Anyone that participates in a contact sport is vulnerable to a dental injury. Don’t be the victim of a preventable injury: wear a mouthguard. Contact sports include such sports as Rugby, Hockey, Lacrosse, Kick Boxing, Cricket, Ice Hockey etc. In fact any sport where a player is likely to make contact with a hard object. While mouthguards are not mandatory equipment in all sports, their worth is indisputable. Dentists see many oral and facial injuries that might have been prevented by the use of a mouthguard.

Facial injuries in nearly every sport can result in damage to teeth, lips, cheeks and tongue. Mouthguards cushion blows to the face and neck. A mouthguard should be part of every athlete’s gear, no matter the sport. It’s better to play it safe than face a devastating and painful oral injury.

Even adults are not free from the dangers of mouth injuries. Dentists treat many trauma injuries in weekend athletes. Whatever your age or sport, mouthguards are an important part of sports safety and your exercise routine. Do what you can to protect your smile and preserve your health.

Many young sports players will be undergoing Orthodontic Treatment and wearing fixed or removable braces. They should wear a Mouthguard if they participate in Contact Sports as a sudden impact to their face could otherwise result in the wire work of their braces lacerating the soft tissues of the inside of their lips and cheeks.

Mouthguards and current legislation:-

Mouthguards come under the PPE (Personal Protective Equipment) legislation. Manufacturers of Mouthguards must comply with this piece of legislation and demonstrate this by permanently sealing the CE mark in its recognizable form of black print on a white background within the Mouthguard.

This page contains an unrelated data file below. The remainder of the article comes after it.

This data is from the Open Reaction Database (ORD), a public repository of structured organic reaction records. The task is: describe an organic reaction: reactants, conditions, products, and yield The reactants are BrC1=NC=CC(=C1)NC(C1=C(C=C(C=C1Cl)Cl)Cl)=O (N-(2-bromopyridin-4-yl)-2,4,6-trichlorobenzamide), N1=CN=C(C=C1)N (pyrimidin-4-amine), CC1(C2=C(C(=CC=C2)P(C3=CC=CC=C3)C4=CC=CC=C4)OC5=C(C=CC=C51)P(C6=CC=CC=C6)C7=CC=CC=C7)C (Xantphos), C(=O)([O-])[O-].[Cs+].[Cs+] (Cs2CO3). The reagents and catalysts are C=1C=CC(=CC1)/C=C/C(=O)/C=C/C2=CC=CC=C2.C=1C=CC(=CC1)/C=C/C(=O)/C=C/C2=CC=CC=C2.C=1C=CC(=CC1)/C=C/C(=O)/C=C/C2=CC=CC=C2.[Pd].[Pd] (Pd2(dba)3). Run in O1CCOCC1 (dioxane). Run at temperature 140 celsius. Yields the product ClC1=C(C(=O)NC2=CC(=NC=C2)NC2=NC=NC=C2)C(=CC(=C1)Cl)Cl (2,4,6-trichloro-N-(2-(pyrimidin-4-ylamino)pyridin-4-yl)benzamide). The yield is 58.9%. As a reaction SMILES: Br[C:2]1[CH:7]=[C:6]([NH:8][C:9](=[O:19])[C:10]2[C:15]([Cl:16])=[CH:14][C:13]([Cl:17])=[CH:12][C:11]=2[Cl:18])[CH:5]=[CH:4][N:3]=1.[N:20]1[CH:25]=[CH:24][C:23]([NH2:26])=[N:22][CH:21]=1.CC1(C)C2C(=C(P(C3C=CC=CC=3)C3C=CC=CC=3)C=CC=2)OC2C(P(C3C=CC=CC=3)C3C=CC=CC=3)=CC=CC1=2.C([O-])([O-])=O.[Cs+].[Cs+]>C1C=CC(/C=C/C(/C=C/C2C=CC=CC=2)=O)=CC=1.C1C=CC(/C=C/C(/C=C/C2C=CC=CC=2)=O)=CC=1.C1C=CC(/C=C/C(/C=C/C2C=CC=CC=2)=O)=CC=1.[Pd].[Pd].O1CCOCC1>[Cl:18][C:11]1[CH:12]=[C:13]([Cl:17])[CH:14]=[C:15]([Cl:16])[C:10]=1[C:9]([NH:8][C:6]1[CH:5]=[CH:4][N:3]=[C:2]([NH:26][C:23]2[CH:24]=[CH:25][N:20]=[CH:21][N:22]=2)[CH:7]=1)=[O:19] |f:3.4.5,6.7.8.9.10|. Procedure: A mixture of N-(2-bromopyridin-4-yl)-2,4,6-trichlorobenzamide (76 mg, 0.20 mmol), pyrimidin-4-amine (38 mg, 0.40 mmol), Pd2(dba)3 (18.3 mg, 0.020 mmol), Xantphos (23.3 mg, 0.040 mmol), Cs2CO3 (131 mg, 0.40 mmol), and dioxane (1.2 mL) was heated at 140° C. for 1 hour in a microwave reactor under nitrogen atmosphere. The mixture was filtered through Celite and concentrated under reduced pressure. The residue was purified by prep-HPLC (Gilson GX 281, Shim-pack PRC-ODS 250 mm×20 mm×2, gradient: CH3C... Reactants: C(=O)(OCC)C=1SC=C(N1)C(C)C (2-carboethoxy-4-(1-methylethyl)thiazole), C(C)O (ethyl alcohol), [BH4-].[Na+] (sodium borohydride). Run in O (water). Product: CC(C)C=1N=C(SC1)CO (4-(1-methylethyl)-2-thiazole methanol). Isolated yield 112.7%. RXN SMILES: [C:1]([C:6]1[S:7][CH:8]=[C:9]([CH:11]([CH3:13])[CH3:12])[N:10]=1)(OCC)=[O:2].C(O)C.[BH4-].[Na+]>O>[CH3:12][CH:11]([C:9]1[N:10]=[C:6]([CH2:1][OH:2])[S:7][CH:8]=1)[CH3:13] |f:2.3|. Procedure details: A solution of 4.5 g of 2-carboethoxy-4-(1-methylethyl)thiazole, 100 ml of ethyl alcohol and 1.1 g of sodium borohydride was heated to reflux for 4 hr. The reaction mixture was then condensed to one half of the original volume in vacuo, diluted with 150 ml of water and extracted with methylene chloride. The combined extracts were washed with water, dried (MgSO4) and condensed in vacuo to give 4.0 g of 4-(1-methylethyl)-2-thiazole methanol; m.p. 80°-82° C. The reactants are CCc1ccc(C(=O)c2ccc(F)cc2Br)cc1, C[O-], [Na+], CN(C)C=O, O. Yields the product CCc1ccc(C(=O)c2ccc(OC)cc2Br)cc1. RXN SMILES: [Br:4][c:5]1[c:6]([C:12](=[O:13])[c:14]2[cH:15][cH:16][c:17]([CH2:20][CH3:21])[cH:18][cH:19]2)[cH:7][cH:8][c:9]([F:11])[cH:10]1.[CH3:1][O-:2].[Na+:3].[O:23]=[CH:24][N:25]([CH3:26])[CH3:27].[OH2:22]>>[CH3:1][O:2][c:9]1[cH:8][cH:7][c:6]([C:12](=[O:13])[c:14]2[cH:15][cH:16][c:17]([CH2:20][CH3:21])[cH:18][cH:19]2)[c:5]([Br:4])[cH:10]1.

Do’s and Don’ts

What are your choices?

There are three types of mouthguards: custom-made, mouth-formed and ready-made.
Custom-made mouthguards are professionally designed by your dentist from a cast model of your teeth. Because they are designed to cover all back teeth and cushion the entire jaw, they can prevent concussions caused by blows to the chin. Custom guards may be slightly more expensive than commercially produced mouthpieces, but they offer the best possible fit and protection. They are more secure in the mouth and do not interfere with speech or breathing. Calling plays or formations, for instance, will not be impeded by custom guards.

Mouth-formed guards, also called “boil and bite,” should also be fitted by your dentist. This is generally done by shaping a soft pre-formed guard to the contours of the teeth and allowing it to harden. However, these devices are difficult to design for athletes who wear braces and can become brittle after prolonged use.

Ready-made, commercial mouthguards can be purchased at most sporting goods stores and are made of rubber or polyvinyl. They are the least expensive but also the least effective.

Keep your mouthguard in top shape by rinsing it with water or mouthwash after each use and allowing it to air-dry. With proper care, it should last the length of a season or longer.

So whatever Contact Sport you play always wear a Mouth guard.